Review the questions I asked you earlier about your friend (under the subhead “Looking to Others”). Now ask those same questions of yourself. Look only to your recent past to predict the future, i.e. the past 30-90 days.
Pretend for a moment that you’re Mr. Spock or Mr. Data, and make your best determination as to where the person whose body you inhabit will be a year from now — in terms of your career, finances, relationships, health, daily habits, spiritual practices, etc.
Whichever parts of your life you consider important to you, make some predictions for those areas.
Then do the same thing with recording your predictions in your journal, and mark your calendar a year from now to review that entry.
And don’t give me that pathetic eye-roll. So what if it takes a year to complete this exercise? The time is going to pass anyway, and a year from now you’ll find this data very valuable. Would you rather be feeling intrigued when you see that message on your calendar a year from now, and open up that tremendous gift of growth, or would you rather have another “normal” day instead?
The Gung Ho Dufus
When you study and learn from your past, you’ll notice certain patterns that come up repeatedly in your life. Many of these patterns are ineffective for you. Based on your own history, the results are predictably bad. But how easily we forget and repeat those same mistakes…
One of those bunk patterns I’ve seen in my own past — and you may recognize this in your past as well — is what I call the Gung Ho Dufus approach to personal growth.
This is when someone gets all amped up about a change they’re going to make. They feel a surge of something — adrenaline maybe… sometimes caffeine — and decide that finally things will be different. They usually believe it too.
They make some new decisions and start taking some actions, but their actions are inconsistent and chaotic. Most of their actions are one-offs, meaning that they never get integrated as permanent habits. For example, they’ll tell a bunch of people about their desire to change, and maybe they’ll ask for advice to get started, but that’s often as far as it goes.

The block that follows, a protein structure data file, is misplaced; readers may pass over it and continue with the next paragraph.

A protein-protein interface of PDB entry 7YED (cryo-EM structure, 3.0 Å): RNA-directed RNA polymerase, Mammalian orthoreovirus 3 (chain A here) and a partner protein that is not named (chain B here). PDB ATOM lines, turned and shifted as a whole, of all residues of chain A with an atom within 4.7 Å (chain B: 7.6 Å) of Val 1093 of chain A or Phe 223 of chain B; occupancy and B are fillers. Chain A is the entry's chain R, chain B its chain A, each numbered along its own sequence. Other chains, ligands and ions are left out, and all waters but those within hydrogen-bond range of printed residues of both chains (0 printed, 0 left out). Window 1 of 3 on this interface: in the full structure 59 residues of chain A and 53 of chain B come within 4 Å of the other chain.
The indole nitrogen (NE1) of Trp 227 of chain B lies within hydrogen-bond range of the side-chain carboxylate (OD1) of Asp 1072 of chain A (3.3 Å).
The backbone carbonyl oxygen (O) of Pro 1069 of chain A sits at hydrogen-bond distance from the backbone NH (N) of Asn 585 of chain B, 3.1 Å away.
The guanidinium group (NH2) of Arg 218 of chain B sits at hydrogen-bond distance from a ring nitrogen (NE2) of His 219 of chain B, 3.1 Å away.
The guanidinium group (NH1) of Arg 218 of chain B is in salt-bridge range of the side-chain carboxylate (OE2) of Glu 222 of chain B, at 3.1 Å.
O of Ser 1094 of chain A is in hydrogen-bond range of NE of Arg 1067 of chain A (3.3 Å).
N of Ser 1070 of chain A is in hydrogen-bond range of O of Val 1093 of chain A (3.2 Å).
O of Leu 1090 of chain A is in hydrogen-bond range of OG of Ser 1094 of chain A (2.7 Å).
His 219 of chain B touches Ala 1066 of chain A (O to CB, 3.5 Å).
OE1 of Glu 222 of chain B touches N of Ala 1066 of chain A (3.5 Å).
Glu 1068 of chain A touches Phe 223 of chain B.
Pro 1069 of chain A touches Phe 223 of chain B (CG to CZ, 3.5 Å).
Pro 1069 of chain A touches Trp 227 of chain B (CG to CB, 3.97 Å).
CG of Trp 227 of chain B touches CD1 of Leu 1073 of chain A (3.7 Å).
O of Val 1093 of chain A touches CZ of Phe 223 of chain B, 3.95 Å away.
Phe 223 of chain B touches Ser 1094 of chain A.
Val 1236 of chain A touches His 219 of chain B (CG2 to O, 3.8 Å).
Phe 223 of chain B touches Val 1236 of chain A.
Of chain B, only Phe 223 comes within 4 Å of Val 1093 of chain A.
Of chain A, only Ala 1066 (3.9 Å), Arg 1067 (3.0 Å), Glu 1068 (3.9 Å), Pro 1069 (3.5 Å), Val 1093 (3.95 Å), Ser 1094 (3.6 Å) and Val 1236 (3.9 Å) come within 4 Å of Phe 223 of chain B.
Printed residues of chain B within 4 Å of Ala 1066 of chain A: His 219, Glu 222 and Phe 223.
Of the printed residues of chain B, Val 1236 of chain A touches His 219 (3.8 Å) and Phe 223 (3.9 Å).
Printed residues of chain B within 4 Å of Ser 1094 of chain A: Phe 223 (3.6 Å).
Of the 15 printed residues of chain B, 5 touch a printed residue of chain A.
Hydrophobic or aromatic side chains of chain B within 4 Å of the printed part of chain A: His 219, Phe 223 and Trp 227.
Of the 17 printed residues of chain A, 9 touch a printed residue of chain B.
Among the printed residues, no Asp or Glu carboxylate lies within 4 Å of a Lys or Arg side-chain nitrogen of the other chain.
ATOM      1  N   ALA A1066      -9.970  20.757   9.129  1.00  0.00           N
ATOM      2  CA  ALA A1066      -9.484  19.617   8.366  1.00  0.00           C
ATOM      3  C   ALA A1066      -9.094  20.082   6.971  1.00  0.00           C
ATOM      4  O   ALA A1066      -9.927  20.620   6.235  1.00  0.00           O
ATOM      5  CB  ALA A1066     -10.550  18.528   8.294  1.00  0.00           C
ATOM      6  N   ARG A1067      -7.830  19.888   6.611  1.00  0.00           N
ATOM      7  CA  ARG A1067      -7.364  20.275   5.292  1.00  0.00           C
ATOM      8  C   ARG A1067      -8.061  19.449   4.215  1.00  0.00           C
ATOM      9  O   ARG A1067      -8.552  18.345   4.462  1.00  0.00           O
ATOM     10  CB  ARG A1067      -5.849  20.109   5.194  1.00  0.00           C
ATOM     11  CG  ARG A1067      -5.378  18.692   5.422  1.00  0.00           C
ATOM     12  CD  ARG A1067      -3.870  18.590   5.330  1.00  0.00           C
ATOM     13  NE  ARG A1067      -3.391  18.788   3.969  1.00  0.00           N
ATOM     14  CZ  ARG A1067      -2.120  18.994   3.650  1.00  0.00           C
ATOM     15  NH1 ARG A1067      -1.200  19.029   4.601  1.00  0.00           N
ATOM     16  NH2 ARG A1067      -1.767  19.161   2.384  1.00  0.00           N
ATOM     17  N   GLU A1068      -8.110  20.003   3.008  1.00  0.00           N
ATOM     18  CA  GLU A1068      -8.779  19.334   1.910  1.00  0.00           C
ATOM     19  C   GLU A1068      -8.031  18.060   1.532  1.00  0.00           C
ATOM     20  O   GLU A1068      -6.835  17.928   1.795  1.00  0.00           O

Eventually the excitement over the new direction fizzles, and the person gets sucked back into their usual behavior patterns from the past. No real lasting change occurs.
If you look to your past, especially if you’ve been journaling, you may have seen yourself cycle through this pattern, along with some other patterns that you can see have never worked for you. Armed with that knowledge, you can intelligently reject such strategies. You can see evidence that they don’t create lasting change in your future. Those approaches haven’t worked in the past, so there’s no reason to suspect they’ll suddenly start working in the future. If you repeat them, you’ll get a result that looks strikingly similar to what you’ve seen in the past. Journaling is a great way to become aware of some of those patterns and avoid repeating them; otherwise it’s too easy to forget and remain stuck in dufus-land.
What other patterns do you observe in your past that haven’t worked?
What patterns actually have worked? When you experienced your biggest breakthroughs, how did they happen? Can you reverse-engineer and re-apply those same general strategies today?